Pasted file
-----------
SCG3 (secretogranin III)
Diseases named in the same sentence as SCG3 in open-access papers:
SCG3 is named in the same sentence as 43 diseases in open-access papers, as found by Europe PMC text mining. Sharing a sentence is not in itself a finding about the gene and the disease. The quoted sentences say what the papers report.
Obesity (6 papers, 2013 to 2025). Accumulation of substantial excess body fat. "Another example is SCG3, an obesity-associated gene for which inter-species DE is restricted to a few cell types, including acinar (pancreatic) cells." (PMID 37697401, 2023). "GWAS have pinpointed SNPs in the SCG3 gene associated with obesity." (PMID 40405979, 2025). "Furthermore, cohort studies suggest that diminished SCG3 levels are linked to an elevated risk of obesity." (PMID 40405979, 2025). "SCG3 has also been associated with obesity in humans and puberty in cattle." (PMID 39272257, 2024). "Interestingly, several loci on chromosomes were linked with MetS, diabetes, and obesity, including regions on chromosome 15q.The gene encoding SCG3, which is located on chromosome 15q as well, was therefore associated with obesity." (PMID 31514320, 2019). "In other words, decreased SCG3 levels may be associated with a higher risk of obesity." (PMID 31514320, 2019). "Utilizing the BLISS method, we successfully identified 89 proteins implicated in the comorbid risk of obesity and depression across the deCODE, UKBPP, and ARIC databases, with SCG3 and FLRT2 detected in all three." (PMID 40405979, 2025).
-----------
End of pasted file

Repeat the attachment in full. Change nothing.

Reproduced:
SCG3 (secretogranin III)
Diseases named in the same sentence as SCG3 in open-access papers:
SCG3 is named in the same sentence as 43 diseases in open-access papers, as found by Europe PMC text mining. Sharing a sentence is not in itself a finding about the gene and the disease. The quoted sentences say what the papers report.
Obesity (6 papers, 2013 to 2025). Accumulation of substantial excess body fat. "Another example is SCG3, an obesity-associated gene for which inter-species DE is restricted to a few cell types, including acinar (pancreatic) cells." (PMID 37697401, 2023). "GWAS have pinpointed SNPs in the SCG3 gene associated with obesity." (PMID 40405979, 2025). "Furthermore, cohort studies suggest that diminished SCG3 levels are linked to an elevated risk of obesity." (PMID 40405979, 2025). "SCG3 has also been associated with obesity in humans and puberty in cattle." (PMID 39272257, 2024). "Interestingly, several loci on chromosomes were linked with MetS, diabetes, and obesity, including regions on chromosome 15q.The gene encoding SCG3, which is located on chromosome 15q as well, was therefore associated with obesity." (PMID 31514320, 2019). "In other words, decreased SCG3 levels may be associated with a higher risk of obesity." (PMID 31514320, 2019). "Utilizing the BLISS method, we successfully identified 89 proteins implicated in the comorbid risk of obesity and depression across the deCODE, UKBPP, and ARIC databases, with SCG3 and FLRT2 detected in all three." (PMID 40405979, 2025).